Sheldon Hartsfield is a man who has done it all.
He is a Marine veteran who took two tours during the Vietnam War, where his service is much recognized and appreciated. He is also a former Missouri AMVETS State Commander, as well as a current long-time member of the AMVETS Missouri Honor Guard.
And despite all of the amazing things he has done and accomplished, Hartsfield is a military veteran with a lot of humility and someone who is always looking to serve others.
“I joined the Marine Corps in 1968 and got out in ’77,” he said. “I did tour tours in Vietnam during the Vietnam War. From there I joined the Army National Guard, what we called the Marine retirement home. I did two tours in Vietnam while in the Corps and my Military Occupational Specialty was Communications and Signals. However, I only did that for a short time, as I spent a large percentage of my service as a personal security guard for several Navy Admirals.”
This is something that Hartsfield saw as a big honor and a special task, and he took it very seriously… just like everything else in his military career.
“From there, I traveled with these admirals and was around several high-ranking military officers and diplomats from other countries,” he said. “When I was discharged out of the Marine Corps and joined the Army National Guard, I served as an MP, doing a lot of the same things I did in the Marines.”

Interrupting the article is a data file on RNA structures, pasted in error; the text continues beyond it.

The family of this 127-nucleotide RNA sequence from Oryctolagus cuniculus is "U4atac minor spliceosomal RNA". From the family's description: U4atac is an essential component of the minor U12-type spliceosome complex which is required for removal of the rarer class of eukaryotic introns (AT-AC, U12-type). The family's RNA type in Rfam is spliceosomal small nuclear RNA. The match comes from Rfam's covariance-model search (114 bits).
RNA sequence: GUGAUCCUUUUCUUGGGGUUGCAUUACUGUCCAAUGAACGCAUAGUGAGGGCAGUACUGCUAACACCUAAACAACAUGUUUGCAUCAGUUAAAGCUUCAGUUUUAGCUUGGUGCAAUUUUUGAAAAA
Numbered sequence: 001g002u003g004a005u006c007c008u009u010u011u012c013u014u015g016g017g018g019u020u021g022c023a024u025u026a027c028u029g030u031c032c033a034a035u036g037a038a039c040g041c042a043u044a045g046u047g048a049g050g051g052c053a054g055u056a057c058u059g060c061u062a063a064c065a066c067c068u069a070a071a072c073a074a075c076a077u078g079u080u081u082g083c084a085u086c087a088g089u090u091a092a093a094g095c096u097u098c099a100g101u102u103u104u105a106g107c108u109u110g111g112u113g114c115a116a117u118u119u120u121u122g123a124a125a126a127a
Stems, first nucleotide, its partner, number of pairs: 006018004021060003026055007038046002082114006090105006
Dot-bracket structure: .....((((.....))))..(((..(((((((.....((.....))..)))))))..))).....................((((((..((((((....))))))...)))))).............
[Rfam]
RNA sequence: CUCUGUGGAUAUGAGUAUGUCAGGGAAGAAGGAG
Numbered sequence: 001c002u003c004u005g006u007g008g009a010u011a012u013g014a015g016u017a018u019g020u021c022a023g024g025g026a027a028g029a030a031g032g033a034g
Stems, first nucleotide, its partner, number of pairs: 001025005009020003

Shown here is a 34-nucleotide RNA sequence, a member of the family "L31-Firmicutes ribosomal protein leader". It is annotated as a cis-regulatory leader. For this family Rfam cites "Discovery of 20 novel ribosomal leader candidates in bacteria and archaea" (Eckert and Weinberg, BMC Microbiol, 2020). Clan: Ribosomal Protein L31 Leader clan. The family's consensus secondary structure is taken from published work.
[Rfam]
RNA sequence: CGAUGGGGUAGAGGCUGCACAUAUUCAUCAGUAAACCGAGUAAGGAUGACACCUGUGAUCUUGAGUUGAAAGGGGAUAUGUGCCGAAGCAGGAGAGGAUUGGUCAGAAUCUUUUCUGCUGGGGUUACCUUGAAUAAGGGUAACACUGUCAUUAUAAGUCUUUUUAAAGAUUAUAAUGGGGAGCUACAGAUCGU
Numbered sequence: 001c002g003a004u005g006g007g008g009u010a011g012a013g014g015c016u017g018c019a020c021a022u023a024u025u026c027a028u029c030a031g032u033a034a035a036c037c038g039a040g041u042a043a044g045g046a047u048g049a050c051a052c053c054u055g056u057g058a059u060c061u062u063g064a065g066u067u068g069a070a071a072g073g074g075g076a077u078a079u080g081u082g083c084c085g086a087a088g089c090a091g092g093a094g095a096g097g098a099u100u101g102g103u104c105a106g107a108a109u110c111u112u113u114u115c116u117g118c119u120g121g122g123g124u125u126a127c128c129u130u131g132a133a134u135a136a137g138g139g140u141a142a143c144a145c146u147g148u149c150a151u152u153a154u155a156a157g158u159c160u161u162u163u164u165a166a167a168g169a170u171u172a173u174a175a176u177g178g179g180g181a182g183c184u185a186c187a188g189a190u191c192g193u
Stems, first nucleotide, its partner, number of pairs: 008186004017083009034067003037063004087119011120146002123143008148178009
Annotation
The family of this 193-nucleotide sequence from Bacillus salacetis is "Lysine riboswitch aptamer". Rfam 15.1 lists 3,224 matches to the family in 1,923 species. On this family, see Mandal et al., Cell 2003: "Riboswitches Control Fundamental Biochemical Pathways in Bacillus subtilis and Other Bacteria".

Not all military career paths are the same, and this is very well evidenced by Hartsfield. He started in the Marine Corps and finished his military career as a military policeman, and through it all he has certainly served this country more than well.
It should not be surprising, either, that Hartsfield became such a valued member of the US military. The military runs in his blood, and it is something that he was born to do.
“I’m the last of an unbroken line in my family of military service that spans 200 years,” Hartsfield said. “My father was a grounds crewman with the Tuskegee Airman, and his brothers served in World War II and the Korean War. My grandfather on my father’s side served in World War I, and my great-great-grandfather was a Buffalo Soldier. My brother and I both served in Vietnam. To say the military history in my family runs deep would be putting it lightly.”
The endless sacrifice and many decades of service the Hartsfield lineage has made and served is something that will always be remembered and appreciated.
Sheldon Hartsfield’s military sacrifice has gone far beyond the call of duty as well, as he is someone who has continued to make strides within the military community, particularly within the AMVETS community. He leads the AMVETS Department of Missouri’s Honor Guard efforts and is constantly working toward helping the Honor Guard be the best they can be.
“Missouri is one of AMVETS’ largest Honor Guard units, performing more than 300 funeral honors a year,” Hartsfield said. “It’s a very tough job. The loved ones of the veteran whose funeral you’re serving at deserve your best. We’re out there in scorching heat and blistering cold. But we do it anyway, because it’s the right thing to do. It’s not for the recognition or even to say that AMVETS provided the service. We do it because that veteran deserves to be buried with honor, and the family of that veteran should see that.”